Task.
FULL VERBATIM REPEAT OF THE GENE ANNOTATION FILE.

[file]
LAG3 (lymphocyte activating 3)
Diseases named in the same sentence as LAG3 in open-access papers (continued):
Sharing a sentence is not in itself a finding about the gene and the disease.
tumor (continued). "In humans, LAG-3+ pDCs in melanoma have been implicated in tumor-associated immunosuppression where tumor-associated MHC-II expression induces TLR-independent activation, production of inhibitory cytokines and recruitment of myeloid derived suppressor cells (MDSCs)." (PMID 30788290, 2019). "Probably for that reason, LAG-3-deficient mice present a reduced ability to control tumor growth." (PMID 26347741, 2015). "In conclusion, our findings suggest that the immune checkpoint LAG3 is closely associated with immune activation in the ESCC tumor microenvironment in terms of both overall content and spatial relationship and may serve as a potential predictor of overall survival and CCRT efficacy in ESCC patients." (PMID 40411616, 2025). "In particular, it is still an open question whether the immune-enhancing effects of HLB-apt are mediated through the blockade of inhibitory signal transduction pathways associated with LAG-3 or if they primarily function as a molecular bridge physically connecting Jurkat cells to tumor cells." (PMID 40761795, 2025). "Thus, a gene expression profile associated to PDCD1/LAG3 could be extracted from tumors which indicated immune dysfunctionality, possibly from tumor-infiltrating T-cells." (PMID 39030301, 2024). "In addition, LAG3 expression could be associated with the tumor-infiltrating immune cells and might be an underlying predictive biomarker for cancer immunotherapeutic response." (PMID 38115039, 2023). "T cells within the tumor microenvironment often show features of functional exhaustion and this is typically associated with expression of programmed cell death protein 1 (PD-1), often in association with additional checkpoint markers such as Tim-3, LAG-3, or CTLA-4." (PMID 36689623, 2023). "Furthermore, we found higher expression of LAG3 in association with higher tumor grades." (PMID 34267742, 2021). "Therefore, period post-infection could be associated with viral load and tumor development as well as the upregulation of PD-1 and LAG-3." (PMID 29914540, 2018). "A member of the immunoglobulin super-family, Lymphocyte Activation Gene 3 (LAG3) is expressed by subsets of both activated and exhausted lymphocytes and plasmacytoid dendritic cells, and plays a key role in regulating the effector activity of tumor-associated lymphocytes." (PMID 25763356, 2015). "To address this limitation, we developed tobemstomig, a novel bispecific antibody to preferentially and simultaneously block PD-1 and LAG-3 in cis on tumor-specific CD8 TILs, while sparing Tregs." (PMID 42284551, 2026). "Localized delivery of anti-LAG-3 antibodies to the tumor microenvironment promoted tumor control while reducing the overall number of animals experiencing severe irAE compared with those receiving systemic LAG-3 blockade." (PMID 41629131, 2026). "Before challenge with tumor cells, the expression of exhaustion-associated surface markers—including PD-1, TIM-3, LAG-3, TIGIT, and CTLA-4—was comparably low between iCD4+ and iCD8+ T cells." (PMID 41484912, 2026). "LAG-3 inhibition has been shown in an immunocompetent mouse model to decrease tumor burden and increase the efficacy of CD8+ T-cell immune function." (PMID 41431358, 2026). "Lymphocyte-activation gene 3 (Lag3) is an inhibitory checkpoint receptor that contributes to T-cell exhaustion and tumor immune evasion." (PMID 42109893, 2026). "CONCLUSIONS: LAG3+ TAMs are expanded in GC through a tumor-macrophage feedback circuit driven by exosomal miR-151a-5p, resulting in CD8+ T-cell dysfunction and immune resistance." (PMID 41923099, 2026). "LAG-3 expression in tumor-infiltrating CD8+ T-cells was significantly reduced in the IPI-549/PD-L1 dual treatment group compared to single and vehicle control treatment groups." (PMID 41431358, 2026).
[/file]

LAG3 (lymphocyte activating 3)
Diseases named in the same sentence as LAG3 in open-access papers (continued):
Sharing a sentence is not in itself a finding about the gene and the disease.
tumor (continued). "In humans, LAG-3+ pDCs in melanoma have been implicated in tumor-associated immunosuppression where tumor-associated MHC-II expression induces TLR-independent activation, production of inhibitory cytokines and recruitment of myeloid derived suppressor cells (MDSCs)." (PMID 30788290, 2019). "Probably for that reason, LAG-3-deficient mice present a reduced ability to control tumor growth." (PMID 26347741, 2015). "In conclusion, our findings suggest that the immune checkpoint LAG3 is closely associated with immune activation in the ESCC tumor microenvironment in terms of both overall content and spatial relationship and may serve as a potential predictor of overall survival and CCRT efficacy in ESCC patients." (PMID 40411616, 2025). "In particular, it is still an open question whether the immune-enhancing effects of HLB-apt are mediated through the blockade of inhibitory signal transduction pathways associated with LAG-3 or if they primarily function as a molecular bridge physically connecting Jurkat cells to tumor cells." (PMID 40761795, 2025). "Thus, a gene expression profile associated to PDCD1/LAG3 could be extracted from tumors which indicated immune dysfunctionality, possibly from tumor-infiltrating T-cells." (PMID 39030301, 2024). "In addition, LAG3 expression could be associated with the tumor-infiltrating immune cells and might be an underlying predictive biomarker for cancer immunotherapeutic response." (PMID 38115039, 2023). "T cells within the tumor microenvironment often show features of functional exhaustion and this is typically associated with expression of programmed cell death protein 1 (PD-1), often in association with additional checkpoint markers such as Tim-3, LAG-3, or CTLA-4." (PMID 36689623, 2023). "Furthermore, we found higher expression of LAG3 in association with higher tumor grades." (PMID 34267742, 2021). "Therefore, period post-infection could be associated with viral load and tumor development as well as the upregulation of PD-1 and LAG-3." (PMID 29914540, 2018). "A member of the immunoglobulin super-family, Lymphocyte Activation Gene 3 (LAG3) is expressed by subsets of both activated and exhausted lymphocytes and plasmacytoid dendritic cells, and plays a key role in regulating the effector activity of tumor-associated lymphocytes." (PMID 25763356, 2015). "To address this limitation, we developed tobemstomig, a novel bispecific antibody to preferentially and simultaneously block PD-1 and LAG-3 in cis on tumor-specific CD8 TILs, while sparing Tregs." (PMID 42284551, 2026). "Localized delivery of anti-LAG-3 antibodies to the tumor microenvironment promoted tumor control while reducing the overall number of animals experiencing severe irAE compared with those receiving systemic LAG-3 blockade." (PMID 41629131, 2026). "Before challenge with tumor cells, the expression of exhaustion-associated surface markers—including PD-1, TIM-3, LAG-3, TIGIT, and CTLA-4—was comparably low between iCD4+ and iCD8+ T cells." (PMID 41484912, 2026). "LAG-3 inhibition has been shown in an immunocompetent mouse model to decrease tumor burden and increase the efficacy of CD8+ T-cell immune function." (PMID 41431358, 2026). "Lymphocyte-activation gene 3 (Lag3) is an inhibitory checkpoint receptor that contributes to T-cell exhaustion and tumor immune evasion." (PMID 42109893, 2026). "CONCLUSIONS: LAG3+ TAMs are expanded in GC through a tumor-macrophage feedback circuit driven by exosomal miR-151a-5p, resulting in CD8+ T-cell dysfunction and immune resistance." (PMID 41923099, 2026). "LAG-3 expression in tumor-infiltrating CD8+ T-cells was significantly reduced in the IPI-549/PD-L1 dual treatment group compared to single and vehicle control treatment groups." (PMID 41431358, 2026).